Juvenile Crimes

Having a child arrested and accused of committing a crime can be one of the most difficult and trying times for a parent. Most parents are not familiar with the criminal law process, particularly when it involves their own child. Hiring a qualified juvenile attorney to protect and fight for your child’s rights is of utmost importance.

This first thing a parent needs to know is that juvenile crimes are handled in a very unique and different manner than adult cases. This is very important to understand when making a decision about hiring an attorney. Although many defense attorneys will gladly take on a juvenile case, a great majority do not have extensive experience or knowledge in this area of the law. You absolutely need to find an attorney that has devoted a large portion of his/her practice to juvenile law.  Southerncaliforniacriminalattorney.com 

Stage 1: Investigation
Similar to any criminal case investigation, the police either respond to a complaint made by a “victim”, or they witness what they believe to be a crime committed by a child. If the police believe that your child may have been involved, they will want to question him/her. In almost every single juvenile case, the child is more than willing to cooperate and tell their side of the story, whether that story is the truth or not. This, without fail, results in a disaster. Typically, the police will question your child outside of your presence, and often without your child’s full understanding of what his/her legal rights are, or the consequences of their statements.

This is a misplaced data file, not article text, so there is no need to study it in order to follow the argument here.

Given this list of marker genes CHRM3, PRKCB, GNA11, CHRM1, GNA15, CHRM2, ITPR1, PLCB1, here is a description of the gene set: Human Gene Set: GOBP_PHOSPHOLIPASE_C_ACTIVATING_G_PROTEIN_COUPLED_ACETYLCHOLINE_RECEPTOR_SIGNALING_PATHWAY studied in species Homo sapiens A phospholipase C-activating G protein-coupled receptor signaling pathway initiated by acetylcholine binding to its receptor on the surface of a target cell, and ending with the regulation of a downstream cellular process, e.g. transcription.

Stage 2: Arrest
After conducting their investigation, the police may arrest your child. If so, your child will either be booked and released back to your custody, or will remain in custody and taken to juvenile hall. This determination is made by a combination of factors, including the seriousness of the crime, your child’s involvement, his/her family life and support, and the physical capacity of the juvenile hall to accept your child. If the child remains in after arrest, he/she will be brought in front of a judge within two days for a “detention hearing”.

Stage 3: The Probation Interview
The probation department will set up an interview with you, the parents, and your child after the arrest. If your child is out of custody, you will receive a letter in the mail with an appointment date that “requires” your attendance before your child’s first appearance in court. If in custody, the appointment will be shortly after the arrest, but before the detention hearing.

During the interview with your child, the probation officer will ask him/her about the incident. They will be armed with the benefit of a police report, and they will ask your child about his/her specific involvement in the crimes alleged. Additionally, they will ask your child about their family life and social history, school history/attendance/grades, prior drug/alcohol use, and prior criminal activities. Juveniles typically agree to discuss these issues with probation, and many times admit to their involvement in the crime (if they were, indeed, involved), as well as every single “bad” thing they have done in their entire life.

You, as parents, will be asked a similar line of questioning as your child. Parents, without knowing the dire consequences of their statements, typically take this opportunity to complain and vent about everything their child has done wrong over the past few years. Usually this involves how disrespectful your child is at home, how he/she doesn’t listen, doesn’t obey rules, has experimented with drugs/alcohol, or has poor performance in school.